How Bacteria Overgrowth is Damaging Your Health? What is SIBO and How to Treat it?

July 10, 2017

Small Intestine Bacterial Overgrowth (or SIBO) is a form of dysbiosis of the intestines. Dysbiosis, also called dysbacteriosis, is a unhealthy condition of imbalance of bacteria on or within the body. It is mostly common in the digestive tract, but can also occur in other mucous membranes, such as the skin, ears, nails, eyes, or vagina.

 

Dysbiosis, caused by changes in the composition of the gut bacteria is called SIBO. In contrary to what it seems, SIBO does not usually cause infection-like symptoms of diarrhea, fever, or stomachache. Study found that SIBO is responsible for many health conditions, such as autoimmune diseases, allergy, and even cancer.  The accumulation of harmful bacteria can lead to chronic irritation of your immune system and lead to constant inflammation. [1]

 

So what is SIBO? It is the overgrowth of harmful bacteria and the decline in the number of healthy bacteria. In some cases, we may also loss certain healthy bacterial species that are beneficial to us and protect us from the damaging bacteria. In other words, you now have more of the ‘bad’ guys than the ‘good’ guys in your gut.

 

What are the Symptoms of SIBO?

 

SIBO causes constant irritation to the immune system in the intestines, which leads to microscopic mucosal inflammation and destruction of the villi (the intestine cells that are supposed to absorb food). The excess of harmful bacteria, the damage caused to the intestine cells, together with the inflammation leads to the following symptoms: [2]

  • Abdominal pain/discomfort

  • Bloating

  • Abdominal distension

  • Diarrhea

  • Flatulence

  • Weakness

  • Fatigue

  • Disruption in the absorption of vitamins and minerals:

    • Fat-soluble vitamins (A, D, E, K) deficiency. Bacteria breakdown of bile salts from the gallbladder which are needed for the absorption of fatty vitamins and food. Thus leading to malabsorption of fatty vitamins

    • Vitamin B12 deficiency (bacteria consume the vitamin before we can)

    • Iron deficiency 

    • Excess Folate

Health conditions that are associated with SIBO

 

SiBO was found in patients with several diseases and is therefore suspected as a contributing factor for the following conditions:

  • Irritable bowel syndrome and celiac. [2]

  • Rheumatoid arthritis [3]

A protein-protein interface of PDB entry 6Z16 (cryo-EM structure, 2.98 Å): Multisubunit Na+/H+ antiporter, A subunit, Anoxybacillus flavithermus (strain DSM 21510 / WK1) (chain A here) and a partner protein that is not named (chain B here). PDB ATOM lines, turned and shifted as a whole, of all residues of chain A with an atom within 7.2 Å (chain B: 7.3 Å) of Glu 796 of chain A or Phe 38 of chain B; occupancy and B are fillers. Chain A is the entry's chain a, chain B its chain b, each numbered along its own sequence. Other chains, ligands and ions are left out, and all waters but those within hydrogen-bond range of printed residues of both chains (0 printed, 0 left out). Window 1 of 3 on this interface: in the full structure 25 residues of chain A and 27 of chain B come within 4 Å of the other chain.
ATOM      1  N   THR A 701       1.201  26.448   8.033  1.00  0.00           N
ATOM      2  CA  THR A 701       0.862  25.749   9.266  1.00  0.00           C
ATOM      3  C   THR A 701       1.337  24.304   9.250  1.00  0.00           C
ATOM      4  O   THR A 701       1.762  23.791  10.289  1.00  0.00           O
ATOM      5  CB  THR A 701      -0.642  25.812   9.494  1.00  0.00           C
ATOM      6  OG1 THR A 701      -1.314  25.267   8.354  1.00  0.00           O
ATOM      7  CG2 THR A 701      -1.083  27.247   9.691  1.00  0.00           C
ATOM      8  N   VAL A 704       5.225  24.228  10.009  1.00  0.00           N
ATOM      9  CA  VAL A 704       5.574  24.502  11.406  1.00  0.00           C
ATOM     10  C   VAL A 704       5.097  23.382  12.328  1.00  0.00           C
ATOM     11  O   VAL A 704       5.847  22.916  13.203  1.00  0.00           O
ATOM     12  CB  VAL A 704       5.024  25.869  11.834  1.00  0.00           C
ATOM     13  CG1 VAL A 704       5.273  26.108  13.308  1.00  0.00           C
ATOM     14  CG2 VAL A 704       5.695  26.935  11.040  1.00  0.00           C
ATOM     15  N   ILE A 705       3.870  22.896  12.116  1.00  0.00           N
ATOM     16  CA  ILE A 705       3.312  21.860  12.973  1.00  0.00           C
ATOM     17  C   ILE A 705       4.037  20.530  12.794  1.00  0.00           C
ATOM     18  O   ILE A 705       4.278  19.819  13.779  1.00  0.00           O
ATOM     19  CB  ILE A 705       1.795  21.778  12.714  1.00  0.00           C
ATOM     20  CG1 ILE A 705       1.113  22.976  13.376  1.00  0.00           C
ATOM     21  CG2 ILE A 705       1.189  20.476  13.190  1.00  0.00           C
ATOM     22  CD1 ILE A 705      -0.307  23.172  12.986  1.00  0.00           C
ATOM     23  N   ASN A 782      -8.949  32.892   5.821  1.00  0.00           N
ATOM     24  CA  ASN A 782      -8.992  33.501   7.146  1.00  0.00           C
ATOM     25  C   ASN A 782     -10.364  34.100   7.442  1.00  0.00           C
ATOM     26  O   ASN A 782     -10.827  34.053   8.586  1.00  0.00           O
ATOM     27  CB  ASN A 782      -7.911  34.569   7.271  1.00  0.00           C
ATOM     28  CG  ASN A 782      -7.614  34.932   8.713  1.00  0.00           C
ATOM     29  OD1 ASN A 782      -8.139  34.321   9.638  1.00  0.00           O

• Fibromyalgia [4]

  • Neuro-degenerative diseases: Parkinson’s disease [5]

  • Overweight or inability to lose weight [6]

 

According to Dr. Gerard Mullin, MD, the author of the Gut Balance Revolution, healthy gut microbiome is essential for the development of our brain and hormonal function. Without  healthy microbiome, you might experience high stress response, impaired cardiac function, changes in your brain neurotransmitters and hormones, and have increased appetite. According to Dr. Mullin, a state of imbalance in your gut bacteria can also lead to mood disorders, such as depression and anxiety.

 

Which test NOT to do for SIBO?

 

Currently, the mainstream test for SIBO is Lactulose Breath Test, which measures the amount of exhaled hydrogen (and methane) after you ingest lactulose (a type of sugar). Unfortunately, studies show that this test is not very accurate. A study published in Digestive and Liver Disease Supplements, found this test to have poor specificity, sensitivity and low diagnostic accuracy. [7] Another study published in 2014 found that 41% of patients with irritable bowel syndrome without SIBO tested positive using the lactulose hydrogen test. The researches concluded diagnostic performances of this test is very poor. [8]

 

Which tests were found to be the most accurate?

Our recommendation is the Glucose breath test (GBT), which was found to have 100% accurate for detection of SIBO. It is a simple test to perform and is done in a lab. After you ingest glucose, you breath into a tube with a measurement device. However, it is important to mention the two disadvantages of this test. First, it only detect bacteria in the duodenum and proximal jejunum (first parts of the small intestine). Second, it is not sensitive to detect which type of bacteria are in the intestine. [8]

 

Another test, that is often considered the golden standard for detection of SIBO, is the Jenjunal Aspirate and Culture. [9] The test is performed in a medical clinic or hospital and called esophagogastroduodenoscopy (EGD). The procedure includes an insertion of a endoscope and collection of a sample of fluid from the small intestine. The fluid is placed in a special dish in the laboratory, where biologists can identify the bacteria or other organisms that are growing. 

 

Which SIBO treatments are not effective (and even harmful)?

 

While mainstream medicine is constantly treating bacterial overgrowth or infection with antibiotics, studies show that antibiotic was not very effective in the treatment of this condition and symptoms returned 22 days after antibiotics were finished. [10] It is important to remember that with the consumption of antibiotic, the gut flora is destroyed. A study publish in Microbiology magazine in 2010 reported that it may take the gut flora over 2 years to return to normal function after a single course of antibiotics. Furthermore, the consumption of antibiotics leads to the emerging of antibiotic-resistant bacteria. [11]